Working with the City
by Douglas Durst
Can we maintain our position as the cultural and economic capital of the world?
Zoning 6

In response to public pressure following construction of the Equitable Building, in 1916 New York City passed the Zoning Resolution to stop oversized buildings from preventing light and air from reaching the streets below. While perhaps not initially intended, the nation’s first zoning code would become a blueprint for urban development across the country and throughout the world. Since 1916, the zoning resolution has continually been fine-tuned to make it more versatile and responsive, to better address issues of neighborhood character and social equity, as well as to help promote strategic investment in the city’s future.

​Beginning in the 1950s, The Durst Organization has partnered with the City of New York to foster equitable, sustainable, and impactful development to enhance the quality of life and economic opportunities for New Yorkers. Following the demolition of the Third Avenue Elevated train in 1955, The Durst Organization led efforts to rezone and transform Midtown East into an office corridor, and establish an entirely new business district that would help shape New York as a global capital of industry and culture in the post-war era.

​In the 1980’s, The Durst Organization began to work with the city of New York in numerous rezoning initiatives to revitalize Times Square. During the decades-long process, The Durst Organization used zoning ordinances to develop a new commercial district, and reestablish Times Square as a not just a worldwide pinnacle of entertainment and tourism but a desirable headquaters for corporate office . These efforts have resulted in the construction of 4 Times Square, the first project of its size to adopt state-of-the-art standards for energy conservation, indoor air quality, recycling systems, and the use of sustainable manufacturing processes; and One Bryant Park, the first skyscraper in North America to achieve LEED Platinum certification. Today, Times Square is responsible for generating $110 billion in economic activity, though it comprises only 0.1% of New York City’s total land area. The district generates 11% of the city’s economic output and 10% of the city’s employment, and its economic impact rivals that of mid-sized American cities such as Portland, Oregon and Pittsburgh, Pennsylvania. Similarly, The Durst Organization was a leading partner in the rejuvenation of Bryant Park and continues to be a major supporter, supplying funding to privately manage the park, as well as encouraging performances and events.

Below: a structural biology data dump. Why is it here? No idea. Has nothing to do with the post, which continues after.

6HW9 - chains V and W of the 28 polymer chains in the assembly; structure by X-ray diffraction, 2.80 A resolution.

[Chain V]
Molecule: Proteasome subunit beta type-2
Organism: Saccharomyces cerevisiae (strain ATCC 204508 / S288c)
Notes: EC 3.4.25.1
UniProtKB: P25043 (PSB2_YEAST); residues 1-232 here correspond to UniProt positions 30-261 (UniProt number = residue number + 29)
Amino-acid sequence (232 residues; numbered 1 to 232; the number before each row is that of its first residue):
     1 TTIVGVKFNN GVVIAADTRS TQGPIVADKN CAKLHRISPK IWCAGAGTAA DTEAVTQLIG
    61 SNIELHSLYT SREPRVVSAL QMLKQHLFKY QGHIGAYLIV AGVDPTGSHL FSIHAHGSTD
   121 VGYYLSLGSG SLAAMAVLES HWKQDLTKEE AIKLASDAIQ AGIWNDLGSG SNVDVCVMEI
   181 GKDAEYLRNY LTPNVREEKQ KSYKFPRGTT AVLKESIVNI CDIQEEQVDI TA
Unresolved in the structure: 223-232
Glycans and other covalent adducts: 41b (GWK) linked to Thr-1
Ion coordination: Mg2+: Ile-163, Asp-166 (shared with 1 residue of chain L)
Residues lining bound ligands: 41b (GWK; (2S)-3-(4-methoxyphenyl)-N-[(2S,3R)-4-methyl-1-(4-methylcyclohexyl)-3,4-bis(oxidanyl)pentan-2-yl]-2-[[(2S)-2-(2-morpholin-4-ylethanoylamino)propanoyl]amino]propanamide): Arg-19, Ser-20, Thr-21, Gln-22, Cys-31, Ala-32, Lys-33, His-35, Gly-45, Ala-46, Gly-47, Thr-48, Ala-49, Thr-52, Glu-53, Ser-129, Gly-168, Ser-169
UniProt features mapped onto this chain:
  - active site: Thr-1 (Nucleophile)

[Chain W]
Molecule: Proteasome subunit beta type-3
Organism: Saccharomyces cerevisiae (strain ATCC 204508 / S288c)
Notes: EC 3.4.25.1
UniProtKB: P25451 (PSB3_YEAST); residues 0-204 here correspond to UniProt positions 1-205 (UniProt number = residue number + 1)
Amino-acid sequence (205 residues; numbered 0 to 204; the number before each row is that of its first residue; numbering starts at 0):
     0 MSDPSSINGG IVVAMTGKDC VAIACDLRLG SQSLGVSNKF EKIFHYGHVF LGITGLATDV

​One of New York’s newest and most innovative buildings, VIA 57 WEST was the result of over a decade of careful planning and coordination with the Department of City Planning. Previously zoned for only industrial use, The Durst Organization worked with the City to rezone the property in 2001 and 2012 to allow for commercial and limited residential uses. Durst collaborated with municipal, state, and national agencies to clean the site of contamination, improving the overall health of the neighborhood. The pioneering development, designed by Bjarke Ingels, is both architecturally innovative and environmentally sustainable.

​Currently, The Durst Organization is working closely with the de Blasio administration on the Halletts Point development in Astoria. The 2.4 million-square-foot project will transform a stretch of the Queens waterfront into a thriving residential community with a supermarket, a vibrant mix of retail, an extended and enhanced waterfront esplanade, parklands and renovated playgrounds.

For the first time in history, more people will live in cities and urban areas than not, and the social and environmental implications of this transition to a predominantly urbanized world are enormous. Over the past century, New York has been the standard of vibrancy and progress that cities across the world have sought to emulate. With over 70 percent of the world population expected to be urban by 2050, it is now more important than ever that New York City and State Governments work with the development community to ensure that our City’s land-use policy can sustain our population growth, make New York verdant and livable and maintain our position as the cultural and economic capital of the world.

​Douglas Durst is Chairman of the Durst Organization


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